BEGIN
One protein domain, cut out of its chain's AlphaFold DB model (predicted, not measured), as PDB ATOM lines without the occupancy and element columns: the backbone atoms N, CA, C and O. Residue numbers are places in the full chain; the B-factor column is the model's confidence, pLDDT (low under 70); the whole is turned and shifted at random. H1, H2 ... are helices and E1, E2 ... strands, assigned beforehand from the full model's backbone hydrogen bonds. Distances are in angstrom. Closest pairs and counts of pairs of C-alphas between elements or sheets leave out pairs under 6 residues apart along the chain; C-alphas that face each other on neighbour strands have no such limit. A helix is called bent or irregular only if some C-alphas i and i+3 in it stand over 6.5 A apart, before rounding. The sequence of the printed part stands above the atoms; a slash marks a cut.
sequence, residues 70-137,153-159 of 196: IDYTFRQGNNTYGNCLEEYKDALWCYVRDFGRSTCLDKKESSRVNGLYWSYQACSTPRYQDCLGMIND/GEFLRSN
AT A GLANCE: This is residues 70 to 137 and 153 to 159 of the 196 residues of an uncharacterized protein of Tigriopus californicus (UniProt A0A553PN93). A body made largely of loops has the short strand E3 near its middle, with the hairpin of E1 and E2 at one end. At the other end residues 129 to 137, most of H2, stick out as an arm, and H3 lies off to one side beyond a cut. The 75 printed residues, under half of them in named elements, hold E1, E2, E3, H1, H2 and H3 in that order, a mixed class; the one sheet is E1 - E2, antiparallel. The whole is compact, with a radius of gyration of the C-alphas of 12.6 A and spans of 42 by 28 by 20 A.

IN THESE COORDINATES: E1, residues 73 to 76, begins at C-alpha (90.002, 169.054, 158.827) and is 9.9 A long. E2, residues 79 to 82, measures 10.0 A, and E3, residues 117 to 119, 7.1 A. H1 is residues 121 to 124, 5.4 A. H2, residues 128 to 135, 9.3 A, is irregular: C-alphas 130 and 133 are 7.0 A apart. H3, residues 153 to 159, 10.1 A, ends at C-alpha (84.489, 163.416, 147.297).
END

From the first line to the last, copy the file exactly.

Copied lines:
One protein domain, cut out of its chain's AlphaFold DB model (predicted, not measured), as PDB ATOM lines without the occupancy and element columns: the backbone atoms N, CA, C and O. Residue numbers are places in the full chain; the B-factor column is the model's confidence, pLDDT (low under 70); the whole is turned and shifted at random. H1, H2 ... are helices and E1, E2 ... strands, assigned beforehand from the full model's backbone hydrogen bonds. Distances are in angstrom. Closest pairs and counts of pairs of C-alphas between elements or sheets leave out pairs under 6 residues apart along the chain; C-alphas that face each other on neighbour strands have no such limit. A helix is called bent or irregular only if some C-alphas i and i+3 in it stand over 6.5 A apart, before rounding. The sequence of the printed part stands above the atoms; a slash marks a cut.
sequence, residues 70-137,153-159 of 196: IDYTFRQGNNTYGNCLEEYKDALWCYVRDFGRSTCLDKKESSRVNGLYWSYQACSTPRYQDCLGMIND/GEFLRSN
AT A GLANCE: This is residues 70 to 137 and 153 to 159 of the 196 residues of an uncharacterized protein of Tigriopus californicus (UniProt A0A553PN93). A body made largely of loops has the short strand E3 near its middle, with the hairpin of E1 and E2 at one end. At the other end residues 129 to 137, most of H2, stick out as an arm, and H3 lies off to one side beyond a cut. The 75 printed residues, under half of them in named elements, hold E1, E2, E3, H1, H2 and H3 in that order, a mixed class; the one sheet is E1 - E2, antiparallel. The whole is compact, with a radius of gyration of the C-alphas of 12.6 A and spans of 42 by 28 by 20 A.

IN THESE COORDINATES: E1, residues 73 to 76, begins at C-alpha (90.002, 169.054, 158.827) and is 9.9 A long. E2, residues 79 to 82, measures 10.0 A, and E3, residues 117 to 119, 7.1 A. H1 is residues 121 to 124, 5.4 A. H2, residues 128 to 135, 9.3 A, is irregular: C-alphas 130 and 133 are 7.0 A apart. H3, residues 153 to 159, 10.1 A, ends at C-alpha (84.489, 163.416, 147.297).